Derren Brown has been refreshingly vocal in his criticism of psychics and mediums that purport to possess genuine paranormal abilities, and Séance provided an opportunity for the self-confessed sceptic to prove he could achieve the same results using trickery and psychology.
The premise of this one-hour special saw a group of students taken to an old manor house where they were told a cult had carried out a suicide pact in the seventies. Alongside Derren, the group conducts an Ouija board session, a séance and several other mediumship standards to contact deceased cult member Jane and one subject even channels the fictional ghost through their own voice.
Derren’s final reveal to the students that Jane is a complete fabrication acts as the final nail in the charlatan coffin in this damning indictment of the psychic industry. Far from just being a big middle finger to those that claim to commune with the dead however, Séance is also one of Derren’s most entertaining hours of television.
It’s easy to see why The Heist is one of Brown’s personal favourites. After all, there is a common misconception among casual viewers that the performer brainwashes his participants and The Heist is perhaps the stunt that perpetuated this myth.
A group of unsuspecting Derren Brown fans (although surely by now there’s no such thing) are invited to a seminar that promises to reveal the performer’s secrets. Unfortunately for them, these students are actually being implanted with subliminal instructions to willingly carry out an armed robbery on a fake security van at a later date.
That Derren could indirectly pull off such an audacious act is a scary reminder of what somebody could potentially be persuaded to do, should Derren have chosen to pursue crime rather than showbusiness.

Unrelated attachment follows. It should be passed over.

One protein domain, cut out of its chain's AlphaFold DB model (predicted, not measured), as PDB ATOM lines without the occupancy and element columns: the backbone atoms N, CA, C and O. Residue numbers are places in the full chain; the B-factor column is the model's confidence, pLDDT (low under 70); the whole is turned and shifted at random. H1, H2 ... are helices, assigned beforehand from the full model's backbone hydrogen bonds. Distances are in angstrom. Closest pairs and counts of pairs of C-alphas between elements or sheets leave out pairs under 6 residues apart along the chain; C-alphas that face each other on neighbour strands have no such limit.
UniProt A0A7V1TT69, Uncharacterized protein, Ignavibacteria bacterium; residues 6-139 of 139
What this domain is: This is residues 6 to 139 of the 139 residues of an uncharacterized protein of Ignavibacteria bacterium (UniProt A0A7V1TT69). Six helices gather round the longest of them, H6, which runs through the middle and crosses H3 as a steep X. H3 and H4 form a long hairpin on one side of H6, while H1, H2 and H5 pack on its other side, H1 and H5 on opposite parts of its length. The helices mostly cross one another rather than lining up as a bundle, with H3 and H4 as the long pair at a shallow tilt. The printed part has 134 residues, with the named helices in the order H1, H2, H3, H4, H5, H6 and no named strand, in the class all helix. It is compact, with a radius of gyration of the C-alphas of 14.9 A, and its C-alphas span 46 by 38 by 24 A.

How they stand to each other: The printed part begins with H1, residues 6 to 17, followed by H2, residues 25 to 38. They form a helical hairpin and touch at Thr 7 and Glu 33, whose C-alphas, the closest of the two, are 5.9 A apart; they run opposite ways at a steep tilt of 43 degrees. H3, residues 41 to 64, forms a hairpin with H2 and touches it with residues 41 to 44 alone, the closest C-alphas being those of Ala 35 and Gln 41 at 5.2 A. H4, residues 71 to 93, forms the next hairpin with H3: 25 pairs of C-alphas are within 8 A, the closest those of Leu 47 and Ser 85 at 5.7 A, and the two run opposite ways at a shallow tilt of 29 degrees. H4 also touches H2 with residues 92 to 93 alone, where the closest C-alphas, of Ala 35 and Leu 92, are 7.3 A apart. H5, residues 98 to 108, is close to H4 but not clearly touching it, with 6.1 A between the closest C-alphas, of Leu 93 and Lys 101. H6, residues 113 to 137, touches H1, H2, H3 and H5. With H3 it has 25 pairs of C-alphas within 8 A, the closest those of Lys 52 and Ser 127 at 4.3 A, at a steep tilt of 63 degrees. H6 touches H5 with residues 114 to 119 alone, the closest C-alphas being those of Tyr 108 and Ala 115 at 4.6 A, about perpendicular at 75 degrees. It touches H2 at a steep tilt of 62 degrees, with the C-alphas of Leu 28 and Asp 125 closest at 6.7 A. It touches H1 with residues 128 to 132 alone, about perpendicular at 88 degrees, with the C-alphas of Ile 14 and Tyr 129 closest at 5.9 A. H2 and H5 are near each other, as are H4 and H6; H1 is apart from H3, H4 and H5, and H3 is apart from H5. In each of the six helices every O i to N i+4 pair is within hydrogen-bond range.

Pushed To The Edge
Derren’s most recent special proved to be one of his most impressive as, not content with simply compelling people to commit robbery, poor Chris was persuaded to carry out cold-blooded murder.
For this stunt, a phony PR event was held with actors and some of Derren’s celebrity pals even offering messages of support via video. The evening was designed to use social compliance to make Chris push another attendee off the roof of the building but in an unexpected twist, the visibly upset subject refused and walked away.
What initially looked like an anti-climactic ending was quickly turned on its head when Brown revealed that although Chris had refused to be ‘pushed to the edge’, the experiment had been repeated on several other applicants, all of whom committed the act and Chris was actually the only one of Derren’s subjects able to resist the social pressure to kill.
No, not a Derren Brown-led spinoff of The Walking Dead (although how great would that be) but arguably the illusionist’s most controversial stunt to date. As part of 2005’s Trick Of The Mind series, an arcade video game was designed, built and innocently placed in a pub for unsuspecting punters to play.